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Do You Need Anger Management?

Do You Need Anger Management?

By Cheryl Steinberg

So, let’s just start out by saying the obvious: Nobody’s perfect and there’s no such thing as only perfect days. With that said, it’s good practice to check in with yourself from time to time to see how you are feeling and if anything is bothering you. If there is something on your mind, it’s also good practice to address it then and there, rather than bottling it up until you explode in an angry tirade on some poor unsuspecting soul like the cashier at the grocery store or your child who just asked “why” one too many times.

We all have our breaking points. But do you fly off the handle at the littlest of inconveniences? Do you find that you react before you think? Do you think you need anger management?

Do You Need Anger Management?

Again, there are times that anger is justified. But, excessive anger is quite another thing, altogether. How do you know if you need anger therapy for your feelings of anger and aggression? Here are some signs that you may need anger management:

  • You have unstable or broken relationships because of how you speak to people.
  • You lose jobs because of poor communication skills.
  • You have had trouble with the law because of impulsive actions.

You might even experience physical effects of your anger, such as:

  • Tingling
  • Heart palpitations or tightening of the chest
  • Increased blood pressure
  • Headaches
  • Pressure in the head or sinus cavities
  • Fatigue

Anger Problems: What You Can Do

Therapy is a viable – and great – option when it comes to addressing your anger issues. Having a safe place to go where you can reflect on your personal situation with the guidance of a professional is probably the best way to begin the process of addressing your anger.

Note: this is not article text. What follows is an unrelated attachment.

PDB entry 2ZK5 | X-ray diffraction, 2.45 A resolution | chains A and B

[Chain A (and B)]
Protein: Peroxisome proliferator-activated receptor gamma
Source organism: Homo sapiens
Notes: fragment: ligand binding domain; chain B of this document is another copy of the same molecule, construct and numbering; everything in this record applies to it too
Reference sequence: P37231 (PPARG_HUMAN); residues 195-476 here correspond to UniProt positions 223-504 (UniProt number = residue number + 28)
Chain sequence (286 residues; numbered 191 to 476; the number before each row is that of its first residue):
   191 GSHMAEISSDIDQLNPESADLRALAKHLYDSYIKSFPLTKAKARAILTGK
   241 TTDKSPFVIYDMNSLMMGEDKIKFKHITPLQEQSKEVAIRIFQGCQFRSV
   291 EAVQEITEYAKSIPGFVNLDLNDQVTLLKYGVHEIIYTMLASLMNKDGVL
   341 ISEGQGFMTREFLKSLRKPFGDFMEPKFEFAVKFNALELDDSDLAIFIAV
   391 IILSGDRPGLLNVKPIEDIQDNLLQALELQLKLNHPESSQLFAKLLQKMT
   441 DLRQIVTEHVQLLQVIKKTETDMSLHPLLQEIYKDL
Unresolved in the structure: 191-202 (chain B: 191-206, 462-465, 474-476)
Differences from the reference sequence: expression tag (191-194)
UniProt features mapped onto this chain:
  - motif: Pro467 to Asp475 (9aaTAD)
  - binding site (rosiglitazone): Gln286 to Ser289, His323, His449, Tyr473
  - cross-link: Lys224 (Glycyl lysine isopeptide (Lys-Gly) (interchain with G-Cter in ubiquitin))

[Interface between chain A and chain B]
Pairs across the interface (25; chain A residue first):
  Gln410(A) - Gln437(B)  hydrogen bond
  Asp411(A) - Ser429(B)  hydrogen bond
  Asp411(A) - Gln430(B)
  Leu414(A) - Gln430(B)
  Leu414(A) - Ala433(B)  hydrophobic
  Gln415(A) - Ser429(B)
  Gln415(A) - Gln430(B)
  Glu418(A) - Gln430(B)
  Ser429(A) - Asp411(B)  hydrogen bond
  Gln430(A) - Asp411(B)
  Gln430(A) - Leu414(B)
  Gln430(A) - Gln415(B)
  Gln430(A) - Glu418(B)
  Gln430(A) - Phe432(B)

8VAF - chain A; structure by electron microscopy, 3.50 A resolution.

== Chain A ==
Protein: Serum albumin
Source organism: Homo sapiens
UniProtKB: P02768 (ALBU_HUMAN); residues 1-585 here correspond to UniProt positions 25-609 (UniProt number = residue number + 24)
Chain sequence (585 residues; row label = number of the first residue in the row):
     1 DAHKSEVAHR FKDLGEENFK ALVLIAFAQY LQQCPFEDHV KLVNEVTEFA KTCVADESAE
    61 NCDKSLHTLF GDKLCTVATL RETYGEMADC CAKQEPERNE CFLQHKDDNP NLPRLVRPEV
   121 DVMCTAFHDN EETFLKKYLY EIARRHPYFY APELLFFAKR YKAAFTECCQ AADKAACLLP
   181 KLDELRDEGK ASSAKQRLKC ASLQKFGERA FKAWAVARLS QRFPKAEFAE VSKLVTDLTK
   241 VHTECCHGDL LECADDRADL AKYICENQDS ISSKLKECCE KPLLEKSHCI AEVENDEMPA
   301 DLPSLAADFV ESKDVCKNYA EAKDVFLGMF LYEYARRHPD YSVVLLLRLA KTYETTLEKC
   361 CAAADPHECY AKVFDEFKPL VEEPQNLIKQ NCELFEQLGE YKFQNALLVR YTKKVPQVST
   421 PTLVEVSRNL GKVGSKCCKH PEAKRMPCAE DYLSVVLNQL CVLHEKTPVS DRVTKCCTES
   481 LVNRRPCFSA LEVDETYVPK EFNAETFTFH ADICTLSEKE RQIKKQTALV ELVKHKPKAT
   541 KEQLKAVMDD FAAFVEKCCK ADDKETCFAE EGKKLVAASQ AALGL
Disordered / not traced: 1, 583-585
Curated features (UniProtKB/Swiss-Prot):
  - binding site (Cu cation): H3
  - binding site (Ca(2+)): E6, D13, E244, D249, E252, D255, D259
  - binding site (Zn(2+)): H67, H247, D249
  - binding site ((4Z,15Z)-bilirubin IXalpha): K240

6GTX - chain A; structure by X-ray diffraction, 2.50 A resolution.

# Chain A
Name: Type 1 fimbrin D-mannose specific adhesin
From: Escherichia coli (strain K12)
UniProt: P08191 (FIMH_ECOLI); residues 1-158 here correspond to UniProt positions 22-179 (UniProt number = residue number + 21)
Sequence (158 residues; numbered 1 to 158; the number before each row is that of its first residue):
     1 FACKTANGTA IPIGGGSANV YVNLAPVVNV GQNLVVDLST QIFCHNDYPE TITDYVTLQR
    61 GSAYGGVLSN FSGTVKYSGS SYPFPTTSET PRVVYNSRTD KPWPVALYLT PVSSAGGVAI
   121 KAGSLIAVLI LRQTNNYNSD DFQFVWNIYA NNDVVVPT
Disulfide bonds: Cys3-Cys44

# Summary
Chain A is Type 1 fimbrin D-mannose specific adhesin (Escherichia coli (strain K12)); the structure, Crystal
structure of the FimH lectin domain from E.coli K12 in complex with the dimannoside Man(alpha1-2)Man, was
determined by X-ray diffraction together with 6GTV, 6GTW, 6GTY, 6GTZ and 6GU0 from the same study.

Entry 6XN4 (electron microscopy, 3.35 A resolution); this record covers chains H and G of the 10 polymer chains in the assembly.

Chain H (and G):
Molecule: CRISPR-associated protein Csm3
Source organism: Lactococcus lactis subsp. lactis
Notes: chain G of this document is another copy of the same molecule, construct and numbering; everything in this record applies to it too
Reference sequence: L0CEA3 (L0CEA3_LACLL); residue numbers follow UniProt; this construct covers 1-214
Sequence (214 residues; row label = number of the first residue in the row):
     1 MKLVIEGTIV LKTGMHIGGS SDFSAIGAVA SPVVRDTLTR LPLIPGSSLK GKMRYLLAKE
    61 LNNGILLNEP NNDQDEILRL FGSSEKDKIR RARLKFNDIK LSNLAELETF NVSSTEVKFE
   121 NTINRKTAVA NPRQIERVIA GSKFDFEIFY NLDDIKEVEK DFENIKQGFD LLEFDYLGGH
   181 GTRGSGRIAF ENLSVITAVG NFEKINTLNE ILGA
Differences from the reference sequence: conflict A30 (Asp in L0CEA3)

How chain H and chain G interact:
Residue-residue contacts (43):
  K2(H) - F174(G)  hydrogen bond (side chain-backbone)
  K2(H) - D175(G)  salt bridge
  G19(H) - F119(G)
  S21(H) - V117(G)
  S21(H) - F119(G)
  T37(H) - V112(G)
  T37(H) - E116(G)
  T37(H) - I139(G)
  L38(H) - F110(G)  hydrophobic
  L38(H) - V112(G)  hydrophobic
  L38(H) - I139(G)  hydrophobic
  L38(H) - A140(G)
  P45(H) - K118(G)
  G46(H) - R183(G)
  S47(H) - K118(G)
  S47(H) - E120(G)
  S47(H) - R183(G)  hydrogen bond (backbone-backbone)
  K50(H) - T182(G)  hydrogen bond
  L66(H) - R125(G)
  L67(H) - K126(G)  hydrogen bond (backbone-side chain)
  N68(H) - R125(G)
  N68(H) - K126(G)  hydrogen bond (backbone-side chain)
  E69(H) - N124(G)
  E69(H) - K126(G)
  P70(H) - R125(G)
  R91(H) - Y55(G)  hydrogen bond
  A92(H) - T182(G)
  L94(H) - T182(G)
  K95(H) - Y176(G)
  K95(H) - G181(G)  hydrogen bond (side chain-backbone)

It’s important to remember that expressing anger is not only OK, it’s important, and it’s healthy (remember the bottle analogy above?). But, it’s your responsibility to choose how you go about expressing yourself. Anger management therapy can help you regain control over your emotions so you can react appropriately to situations that might cause your anger to flare.

Anger Management and Your Health

How to go about expressing your anger can look different ways to different people but, again, it’s important to know that it’s OK to feel – and express – anger. This is particularly important to talk about when it comes to being a woman and experiencing anger. Anger seems to be a male thing; like, only men get to feel anger and express it. But, women are human beings, too, who experience a full range of emotions, including anger.

When it comes to expressing anger in a healthy way, there are some very good reasons to learn how to manage your temper, including:

Anger management could prevent injury.

Data from 2,517 hospital visits due to injury in 2006 showed that about one-third felt “irritable” before the injury occurred, and one out of five admitted that they had felt either angry or hostile beforehand.

Anger management could help your heart.

A recent study of 62 people who have implanted defibrillators – a pacemaker-like device – were directed to recall anger-related events, which then increased their chances of experiencing  arrhythmia (irregular heartbeat). Other studies have shown that frequent and intense feelings of anger increase the risk of heart disease over the course of a decade.

Anger avoidance leads to more anger, depression.

Talking about bottling anger…if you have a tendency to swallow yours but then sulk about the situation later, replaying the events that made you mad, this can actually breed more anger and depression, according to a study of 52 married couples in Washington State. This is more common among women than it is men. Most likely, this is because – again – it’s more socially acceptable for men to demonstrate their anger.

Lots of times, people in active addiction – meaning that they are actively using and abusing alcohol and/or other drugs – seem to be super sensitive and are ready to anger, at the drop of a hat. Being in the grip of addiction can make emotions difficult to deal with or even difficult to recognize. If you or someone you love is struggling with substance abuse or addiction, please call toll-free 1-800-777-9588 to speak with an Addiction Specialist today. We are here 24/7.

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